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Research Manakins (mounting a flying Pherasant) Stefan Savides question.

Discussion in 'Bird Taxidermy' started by monarch, Mar 23, 2011.

  1. monarch

    monarch New Member

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    Hi, Guys - wonder if you can help with what may be a stupid question. I purchased the above dvd with the intention of mounting a flying Ringneck Pheasant and on watching this two disc set, at no point does Stevan cure, tan or preserve the skin or mention it. Is this right or a serious error? Really confused now as I thought the skins had to be tanned, cured or dry preserved with at least Borax? Thanks, Bill.
     
  2. 1lovedeer

    1lovedeer New Member

    As long as you get all of the fat off then there is nothing to preserve
     

  3. alexm

    alexm New Member

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    ??? ::)
     
  4. SteveP

    SteveP New Member

    I haven't watched mine in a few years, so I do not remember that part being missing from his instruction. You've got me curious. I have to watch it again to see. Although it should be in there, I think it goes without saying.

    I do know that some competition birds have been mounted by others that don't have any DP or borax in them. It's definitely a risk for a long term mount, but it helps in taxiing and grooming by giving more time before the skin dries. I haven't tried it, but would still not recommend it, as I think competition should be a tool to become a better taxidermist, not just a place to get ribbons.
     
  5. monarch

    monarch New Member

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    Thanks - that makes sense to me. Watched it a few times to check. Nothing in the dvd refering to preserving?
     
  6. monarch

    monarch New Member

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    Never mounted a bird before - so please forgive my ignorance. Your post not exactly friendly or helpful?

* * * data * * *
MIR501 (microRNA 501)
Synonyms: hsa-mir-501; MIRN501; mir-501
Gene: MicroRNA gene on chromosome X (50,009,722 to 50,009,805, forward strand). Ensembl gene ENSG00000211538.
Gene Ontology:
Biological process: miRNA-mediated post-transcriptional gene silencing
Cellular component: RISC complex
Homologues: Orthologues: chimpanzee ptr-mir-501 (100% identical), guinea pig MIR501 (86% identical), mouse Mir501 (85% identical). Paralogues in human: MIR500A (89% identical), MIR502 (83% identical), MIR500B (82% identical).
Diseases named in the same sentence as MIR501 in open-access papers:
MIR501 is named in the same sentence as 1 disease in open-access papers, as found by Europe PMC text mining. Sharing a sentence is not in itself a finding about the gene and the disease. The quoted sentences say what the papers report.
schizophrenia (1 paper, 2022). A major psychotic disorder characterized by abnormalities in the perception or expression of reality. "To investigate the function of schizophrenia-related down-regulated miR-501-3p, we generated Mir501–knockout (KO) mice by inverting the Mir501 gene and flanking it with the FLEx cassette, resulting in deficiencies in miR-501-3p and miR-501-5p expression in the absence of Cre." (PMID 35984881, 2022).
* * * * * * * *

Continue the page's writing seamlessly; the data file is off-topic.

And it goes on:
7. monarch

    monarch New Member

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    So the skin itself will not rot, deteriate or rot over time?
     
  8. Nancy C

    Nancy C Well-Known Member

    I haven't seen the video in question but I have talked to Stefan and I *seem* to recall him mentioning something about mounting very well-fleshed birds without preservative. (I say "seem" because I'm not 100% sure if I am remembering it correctly.)

    My take on it is this: Yes, it is possible, BUT I don't think it is the best option. I might be disagreeing with Stefan on this, but I can't see any advantage to leaving a skin with no protection at all.
    I think his point might have been that it is the drying effect of borax which causes the bulk of its preservation ability, and most of us already know that a bird skin will dry almost instantly whether you put borax on it or not. In that sense, the borax might be considered to be somewhat redundant. Study skins are often prepared with no preservative and they can last for centuries, but they are assembled very quickly over a highly absorbent body that causes them to dry almost immediately. They are then stored very carefully to protect them from insect damage.

    There is more to it than that, though. Borax is strongly alkaline and it inhibits the growth of most types of bacteria because of that factor. (Bacteria have a Ph range which limits how much they can be active if the Ph is above or below their preferences.) Bacteria need moisture, a certain degree of warmth, a food source, and a favorable environment in order to reproduce. Borax makes the environment unfavorable for most of them, so it will greatly extend the amount of time that a skin will remain useable, even if it is unfrozen and moist enough to still be pliable.

    I like to use caulking with my mounts, and I prefer to deal with fresh and pliable skin, so I always use borax to help keep the bacteria down to a minimum while the mount dries. It may not be absolutely essential, but I look on it much as I would look on any other kind of insurance. It's a lot cheaper than replacing a specimen, right?
     
  9. monarch

    monarch New Member

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    Thanks Nancy - appreciate your posting. This helps me a lot. Will give it a go and see how I get on. All the best, Bill.